Hence, octet, byte and word are all very independent of each other, despite the relationship of octet == byte and word being a whole number of bytes (and a whole binary-round number like 2, 4, 8 etc.) being common today.

Not all bytes are 8 bits. Some are 7, some 9, some other values entirely. The reason 8 is important is that, in most modern computers, it is the standard number of bits in a byte. As Nikola mentioned, a bit is the actual smallest unit (a single binary value, true or false).

As Will mentioned, this article http://en.wikipedia.org/wiki/Byte describes the byte and its variable-sized history in some more detail.

The general reasoning behind why 8, 256, and other numbers are important is that they are powers of 2, and computers run using a base-2 (binary) system of switches.

• Wikipedia touches on why a byte has come to be associated with 8-bits - it hasn't always been this way, nor is it always the case on every computer. en.wikipedia.org/wiki/Byte Aug 7 '10 at 23:13
• @Nikola: As the Wikipedia article Will posted describes, bytes aren't always 8 bits. On most modern, standard PCs (and even those Macs :P), an 8-bit byte is used. Actual byte sizes have a much wider historical range, although I'd say most were between 6 and 16 bits per byte. You are right that the smallest element is a bit, though. Aug 7 '10 at 23:19
• @Nikola, other bit sizes didn't fail, they just didn't do as well as 8, and died out. There's a difference between an antelope that gets eaten because it isn't as fast as its herdmates, and one that gets eaten because it tries to eat the tiger first. The latter is failing, the former is not succeeding enough. 7-bit bytes didn't succeed enough. If we were to build from scratch now, we'd probably have a larger size of 64-bits, and not have to deal with bytes and words being mismatched. Aug 7 '10 at 23:52
• @Nikola Markezic: "Byte is allways 8 bits.", No, this is incorrect. Size of byte may change depending on chip, OS or architecture. Personally saw a programming manual for chip where on byte was 4 bits, and heard about other chips with non-8 bit bytes. Aug 7 '10 at 23:59
• Don't mistake not mistaking the size of an octet of the size of a byte with mistaking the size of a word and the size of a byte. In most cases today a word is not a byte. I haven't used a machine where a word was the same as a byte since the 1980s (unless you count the micro-controllers inside gadgets). Aug 8 '10 at 11:52

ASCII encoding required 7 bits, and EBCDIC required 8 bits. Extended ASCII codes (such as ANSI character sets) used the 8th bit to expand the character set with graphics, accented characters and other symbols.Some architectures made use of proprietary encodings; a good example of this is the DEC PDP-10, which had a 36 bit machine word. Some operating sytems on this architecture used packed encodings that stored 6 characters in a machine word for various purposes such as file names.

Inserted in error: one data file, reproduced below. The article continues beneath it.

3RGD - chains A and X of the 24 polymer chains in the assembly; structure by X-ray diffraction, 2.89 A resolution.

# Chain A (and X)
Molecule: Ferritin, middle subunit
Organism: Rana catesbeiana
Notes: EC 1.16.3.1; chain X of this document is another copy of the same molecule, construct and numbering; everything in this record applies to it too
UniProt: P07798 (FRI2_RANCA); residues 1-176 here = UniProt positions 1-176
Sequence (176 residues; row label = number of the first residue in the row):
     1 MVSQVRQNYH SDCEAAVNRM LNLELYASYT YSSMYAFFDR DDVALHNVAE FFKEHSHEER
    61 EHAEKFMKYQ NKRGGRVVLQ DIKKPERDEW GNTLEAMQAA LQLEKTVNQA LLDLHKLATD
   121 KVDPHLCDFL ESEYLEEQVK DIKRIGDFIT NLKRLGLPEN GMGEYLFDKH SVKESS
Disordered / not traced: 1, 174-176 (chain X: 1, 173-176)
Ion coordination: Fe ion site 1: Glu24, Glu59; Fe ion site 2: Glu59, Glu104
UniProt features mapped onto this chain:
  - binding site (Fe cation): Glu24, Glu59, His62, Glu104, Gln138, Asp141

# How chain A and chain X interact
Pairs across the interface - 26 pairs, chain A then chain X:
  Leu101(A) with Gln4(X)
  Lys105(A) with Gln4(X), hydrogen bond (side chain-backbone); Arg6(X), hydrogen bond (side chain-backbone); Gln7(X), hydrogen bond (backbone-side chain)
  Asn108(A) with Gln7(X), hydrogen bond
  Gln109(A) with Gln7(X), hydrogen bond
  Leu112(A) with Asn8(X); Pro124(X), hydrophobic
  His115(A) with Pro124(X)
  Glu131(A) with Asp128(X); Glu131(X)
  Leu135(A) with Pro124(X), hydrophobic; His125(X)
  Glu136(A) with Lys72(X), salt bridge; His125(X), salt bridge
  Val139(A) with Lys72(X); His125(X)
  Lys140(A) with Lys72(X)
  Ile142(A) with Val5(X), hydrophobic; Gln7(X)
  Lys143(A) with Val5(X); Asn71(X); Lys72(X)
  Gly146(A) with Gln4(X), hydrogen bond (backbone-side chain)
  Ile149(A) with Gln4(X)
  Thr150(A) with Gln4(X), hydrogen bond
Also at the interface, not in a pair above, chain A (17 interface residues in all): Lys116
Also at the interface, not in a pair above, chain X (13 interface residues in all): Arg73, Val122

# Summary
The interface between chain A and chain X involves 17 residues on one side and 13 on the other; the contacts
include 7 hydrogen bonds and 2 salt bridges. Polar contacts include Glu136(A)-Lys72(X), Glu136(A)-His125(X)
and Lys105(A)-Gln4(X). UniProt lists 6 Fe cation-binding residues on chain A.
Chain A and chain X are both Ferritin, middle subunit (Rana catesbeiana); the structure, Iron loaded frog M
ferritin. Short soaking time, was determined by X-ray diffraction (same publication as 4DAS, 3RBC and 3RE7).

By the 1970s, the success of the D.G. Nova and DEC PDP-11, which were 16 bit architectures and IBM mainframes with 32 bit machine words was pushing the industry towards an 8 bit character by default. The 8 bit microprocessors of the late 1970s were developed in this environment and this became a de facto standard, particularly as off-the shelf peripheral ships such as UARTs, ROM chips and FDC chips were being built as 8 bit devices.

By the latter part of the 1970s the industry settled on 8 bits as a de facto standard and architectures such as the PDP-8 with its 12 bit machine word became somewhat marginalised (although the PDP-8 ISA and derivatives still appear in embedded sytem products). 16 and 32 bit microprocessor designs such as the Intel 80x86 and MC68K families followed.

Since computers work with binary numbers, all powers of two are important.

8bit numbers are able to represent 256 (2^8) distinct values, enough for all characters of English and quite a few extra ones. That made the numbers 8 and 256 quite important.
The fact that many CPUs (used to and still do) process data in 8bit helped a lot.

Other important powers of two you might have heard about are 1024 (2^10=1k) and 65536 (2^16=65k).

Computers are build upon digital electronics, and digital electronics works with states. One fragment can have 2 states, 1 or 0 (if the voltage is above some level then it is 1, if not then it is zero). To represent that behavior binary system was introduced (well not introduced but widely accepted).

So we come to the bit. Bit is the smallest fragment in binary system. It can take only 2 states, 1 or 0, and it represents the atomic fragment of the whole system.

To make our lives easy the byte (8 bits) was introduced. To give u some analogy we don't express weight in grams, but that is the base measure of weight, but we use kilograms, because it is easier to use and to understand the use. One kilogram is the 1000 grams, and that can be expressed as 10 on the power of 3. So when we go back to the binary system and we use the same power we get 8 ( 2 on the power of 3 is 8). That was done because the use of only bits was overly complicated in every day computing.

That held on, so further in the future when we realized that 8 bytes was again too small and becoming complicated to use we added +1 on the power ( 2 on the power of 4 is 16), and then again 2^5 is 32, and so on and the 256 is just 2 on the power of 8.

So your answer is we follow the binary system because of architecture of computers, and we go up in the value of the power to represent get some values that we can simply handle every day, and that is how you got from a bit to an byte (8 bits) and so on!

(2, 4, 8, 16, 32, 64, 128, 256, 512, 1024, and so on) (2^x, x=1,2,3,4,5,6,7,8,9,10 and so on)

The important number here is binary `0` or `1`. All your other questions are related to this.